Modifying the "Date Modified" date?? Possible?

Discussion in 'OS X' started by Khryz, Oct 27, 2010.

  1. macrumors 6502a

    Joined:
    Jan 7, 2007
    #1
    Can someone tell me if there's a way to manually modify the "Date Modified" date on a file?

    I have these overlay "Drawers" for my folders that make it look like the contents of my Movies, Docs, Downloads, etc are in a drawer but the drawers will only be in front if the Date Modified is obviously the newest.

    I DL'ed these when Leopard first came out and they were "hacked" I guess to say October 26th, 2010. Well, yesterday is over so now my Drawers are in the middle of the folders.

    Can someone help?
     
  2. macrumors 68030

    RaceTripper

    Joined:
    May 29, 2007
    #2
    From the Terminal use the 'touch' command.
     
  3. LPZ
    macrumors 65816

    Joined:
    Jul 11, 2006
    #3
    This can be done from Terminal using the SetFile command, but I don't know if this command is available if you haven't installed the Xcode Developer Tools. You could give this a try, in any case:

    Open Terminal (in Utilities) and enter the following but don't press return. Leave a space after the closing quotation mark:

    Code:
    SetFile -m "1/1/2020 10:10" 
    Then drag the file you want to modify and drop it in the Terminal window. This will append the file's path to the SetFile command. Click on the Terminal window to make it active, and then press return.

    [EDIT]

    As suggested by RaceTripper, you don't need the SetFile command for this type of file modification. So instead of the above, you can do this:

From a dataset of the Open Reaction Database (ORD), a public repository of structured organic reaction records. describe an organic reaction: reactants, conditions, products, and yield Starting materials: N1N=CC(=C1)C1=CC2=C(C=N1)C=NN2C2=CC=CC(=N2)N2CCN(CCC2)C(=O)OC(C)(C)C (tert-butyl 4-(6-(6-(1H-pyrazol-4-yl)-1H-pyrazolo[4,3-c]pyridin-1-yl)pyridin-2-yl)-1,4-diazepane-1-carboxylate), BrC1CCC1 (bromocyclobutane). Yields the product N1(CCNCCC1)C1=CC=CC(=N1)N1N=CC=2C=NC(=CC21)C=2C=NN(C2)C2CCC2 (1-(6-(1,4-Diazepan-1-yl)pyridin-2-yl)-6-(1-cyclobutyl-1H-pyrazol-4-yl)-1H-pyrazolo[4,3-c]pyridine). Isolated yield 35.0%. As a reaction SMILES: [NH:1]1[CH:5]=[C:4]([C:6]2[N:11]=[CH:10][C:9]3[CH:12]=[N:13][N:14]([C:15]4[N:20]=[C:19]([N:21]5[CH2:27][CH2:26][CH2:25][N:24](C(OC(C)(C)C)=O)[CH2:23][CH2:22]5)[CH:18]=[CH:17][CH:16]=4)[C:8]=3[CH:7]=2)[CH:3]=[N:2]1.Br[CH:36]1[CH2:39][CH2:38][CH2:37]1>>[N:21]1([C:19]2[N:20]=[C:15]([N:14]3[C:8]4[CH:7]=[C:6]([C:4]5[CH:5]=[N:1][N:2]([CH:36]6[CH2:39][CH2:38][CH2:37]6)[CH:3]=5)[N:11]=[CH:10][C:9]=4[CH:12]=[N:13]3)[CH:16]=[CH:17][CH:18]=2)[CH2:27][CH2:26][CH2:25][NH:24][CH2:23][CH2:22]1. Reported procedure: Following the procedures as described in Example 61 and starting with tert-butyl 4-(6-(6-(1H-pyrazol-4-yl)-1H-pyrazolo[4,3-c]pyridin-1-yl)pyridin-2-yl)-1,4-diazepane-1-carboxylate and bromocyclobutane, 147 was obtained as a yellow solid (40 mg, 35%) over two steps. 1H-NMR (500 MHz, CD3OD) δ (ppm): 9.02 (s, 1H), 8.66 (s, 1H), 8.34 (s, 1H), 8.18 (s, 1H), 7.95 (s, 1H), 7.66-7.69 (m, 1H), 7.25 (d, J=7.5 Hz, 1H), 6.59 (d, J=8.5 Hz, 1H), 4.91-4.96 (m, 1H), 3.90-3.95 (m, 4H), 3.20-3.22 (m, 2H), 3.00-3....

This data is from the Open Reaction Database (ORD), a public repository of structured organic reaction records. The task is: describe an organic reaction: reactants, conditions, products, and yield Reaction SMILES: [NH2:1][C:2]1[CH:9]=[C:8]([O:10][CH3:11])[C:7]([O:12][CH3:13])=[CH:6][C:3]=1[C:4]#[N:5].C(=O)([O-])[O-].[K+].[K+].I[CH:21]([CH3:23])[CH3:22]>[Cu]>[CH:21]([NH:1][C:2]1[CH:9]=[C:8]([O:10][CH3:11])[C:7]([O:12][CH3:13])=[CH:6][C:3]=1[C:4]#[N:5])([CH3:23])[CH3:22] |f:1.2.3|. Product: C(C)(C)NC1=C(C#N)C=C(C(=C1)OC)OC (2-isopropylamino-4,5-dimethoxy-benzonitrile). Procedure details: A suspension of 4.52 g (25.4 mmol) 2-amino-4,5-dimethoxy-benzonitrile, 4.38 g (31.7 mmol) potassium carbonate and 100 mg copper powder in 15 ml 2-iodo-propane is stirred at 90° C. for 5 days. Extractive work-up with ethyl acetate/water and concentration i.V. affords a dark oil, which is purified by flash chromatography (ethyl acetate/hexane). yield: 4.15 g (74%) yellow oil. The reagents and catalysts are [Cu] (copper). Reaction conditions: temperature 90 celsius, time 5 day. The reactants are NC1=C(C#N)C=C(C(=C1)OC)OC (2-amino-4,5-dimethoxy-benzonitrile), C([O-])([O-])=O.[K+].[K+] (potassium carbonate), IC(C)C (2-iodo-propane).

Open Terminal (in Utilities) and enter the following but don't press return. Leave a space after the final 0:

    Code:
     touch -m -t 202012311010 
    Then drag the file you want to modify and drop it in the Terminal window. This will append the file's path to the touch command. Click on the Terminal window to make it active, and then press return.
     
  4. LPZ
    macrumors 65816

    Joined:
    Jul 11, 2006
    #4
    This will set the modification date to the current date. I think the OP wants to set the modification date to a "distant" future date, so he doesn't need to keep "touching" the file.
     
  5. macrumors 68030

    RaceTripper

    Joined:
    May 29, 2007
    #5
    You can specify the access and/or modification date of a file with touch. From the Terminal, type 'man touch' to see the options.

    Unix was useful long before the Mac came to town. ;)
     
  6. LPZ
    macrumors 65816

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    Jul 11, 2006
    #6
    Thanks, you're right.
     
  7. macrumors 68030

    RaceTripper

    Joined:
    May 29, 2007
    #7
    I learned something too. I didn't know about SetFile. :)
     
  8. thread starter macrumors 6502a

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    Jan 7, 2007
    #8
    Just curious before I attempt this but what's with the warning of not pressing Enter. Will that severely damage my computer or something?
     
  9. macrumors 68030

    RaceTripper

    Joined:
    May 29, 2007
    #9
    You gonna need to provide us a little more context.
     
  10. LPZ
    macrumors 65816

    Joined:
    Jul 11, 2006
    #10
    If you're referring to "but don't press return" then no, pressing return will not do any damage. If you press return before dragging the file into the Terminal window, then you'll enter an incomplete command and the system won't know what file you are trying to modify. You'll get a harmless warning message that tells you what you should have done. The warning looks like this:

    Code:
    usage: touch [-acfm] [-r file] [-t [[CC]YY]MMDDhhmm[.SS]] file ...
    
     
  11. thread starter macrumors 6502a

    Joined:
    Jan 7, 2007
    #11
    Oh ok thanks you two.

    I will try this and let you know if I need anymore help.
     
  12. thread starter macrumors 6502a

    Joined:
    Jan 7, 2007
    #12